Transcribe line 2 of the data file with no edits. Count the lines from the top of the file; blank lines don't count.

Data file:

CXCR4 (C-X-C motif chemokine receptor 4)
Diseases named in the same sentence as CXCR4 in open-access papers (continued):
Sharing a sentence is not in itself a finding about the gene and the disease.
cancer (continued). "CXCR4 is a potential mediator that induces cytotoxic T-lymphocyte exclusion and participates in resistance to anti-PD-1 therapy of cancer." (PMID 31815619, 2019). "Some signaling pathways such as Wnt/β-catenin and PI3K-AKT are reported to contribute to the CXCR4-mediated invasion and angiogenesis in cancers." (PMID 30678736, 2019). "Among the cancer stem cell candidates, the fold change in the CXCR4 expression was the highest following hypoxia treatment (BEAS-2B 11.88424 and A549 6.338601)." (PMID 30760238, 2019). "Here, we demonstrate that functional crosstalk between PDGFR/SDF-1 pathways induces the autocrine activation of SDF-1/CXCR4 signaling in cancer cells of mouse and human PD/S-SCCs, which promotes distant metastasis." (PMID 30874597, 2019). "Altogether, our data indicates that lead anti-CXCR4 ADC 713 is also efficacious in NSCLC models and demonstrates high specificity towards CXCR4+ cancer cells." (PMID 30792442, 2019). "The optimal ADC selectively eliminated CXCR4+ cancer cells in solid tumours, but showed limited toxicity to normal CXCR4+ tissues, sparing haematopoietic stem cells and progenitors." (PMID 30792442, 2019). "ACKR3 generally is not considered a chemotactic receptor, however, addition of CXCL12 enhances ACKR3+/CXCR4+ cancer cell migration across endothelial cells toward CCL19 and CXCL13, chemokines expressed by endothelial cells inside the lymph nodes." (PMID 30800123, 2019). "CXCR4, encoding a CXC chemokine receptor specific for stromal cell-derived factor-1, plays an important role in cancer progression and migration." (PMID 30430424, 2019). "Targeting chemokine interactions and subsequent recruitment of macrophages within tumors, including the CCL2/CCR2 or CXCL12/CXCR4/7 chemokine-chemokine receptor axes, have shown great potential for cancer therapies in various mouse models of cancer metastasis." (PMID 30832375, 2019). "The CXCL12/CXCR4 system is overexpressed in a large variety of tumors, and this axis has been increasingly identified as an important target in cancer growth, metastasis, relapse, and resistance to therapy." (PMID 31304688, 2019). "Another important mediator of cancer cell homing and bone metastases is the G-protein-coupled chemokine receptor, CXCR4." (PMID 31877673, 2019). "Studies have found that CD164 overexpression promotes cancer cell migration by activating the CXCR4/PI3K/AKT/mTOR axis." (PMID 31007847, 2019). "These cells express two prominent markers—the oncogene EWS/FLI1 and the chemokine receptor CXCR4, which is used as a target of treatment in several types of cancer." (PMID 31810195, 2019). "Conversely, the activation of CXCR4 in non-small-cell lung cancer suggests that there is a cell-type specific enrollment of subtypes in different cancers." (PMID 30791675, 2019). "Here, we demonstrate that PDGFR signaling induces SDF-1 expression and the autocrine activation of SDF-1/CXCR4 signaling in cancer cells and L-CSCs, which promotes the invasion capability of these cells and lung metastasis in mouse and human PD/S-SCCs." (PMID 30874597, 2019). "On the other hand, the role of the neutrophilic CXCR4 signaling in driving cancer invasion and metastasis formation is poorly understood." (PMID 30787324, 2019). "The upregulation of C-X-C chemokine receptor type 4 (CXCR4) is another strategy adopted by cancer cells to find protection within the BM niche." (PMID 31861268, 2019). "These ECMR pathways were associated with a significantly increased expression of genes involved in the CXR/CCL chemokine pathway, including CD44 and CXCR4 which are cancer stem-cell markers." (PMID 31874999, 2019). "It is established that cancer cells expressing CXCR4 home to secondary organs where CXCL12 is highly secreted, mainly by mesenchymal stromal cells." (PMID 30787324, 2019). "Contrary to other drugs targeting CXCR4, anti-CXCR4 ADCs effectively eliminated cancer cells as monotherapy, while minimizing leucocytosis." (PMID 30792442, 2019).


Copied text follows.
Diseases named in the same sentence as CXCR4 in open-access papers (continued):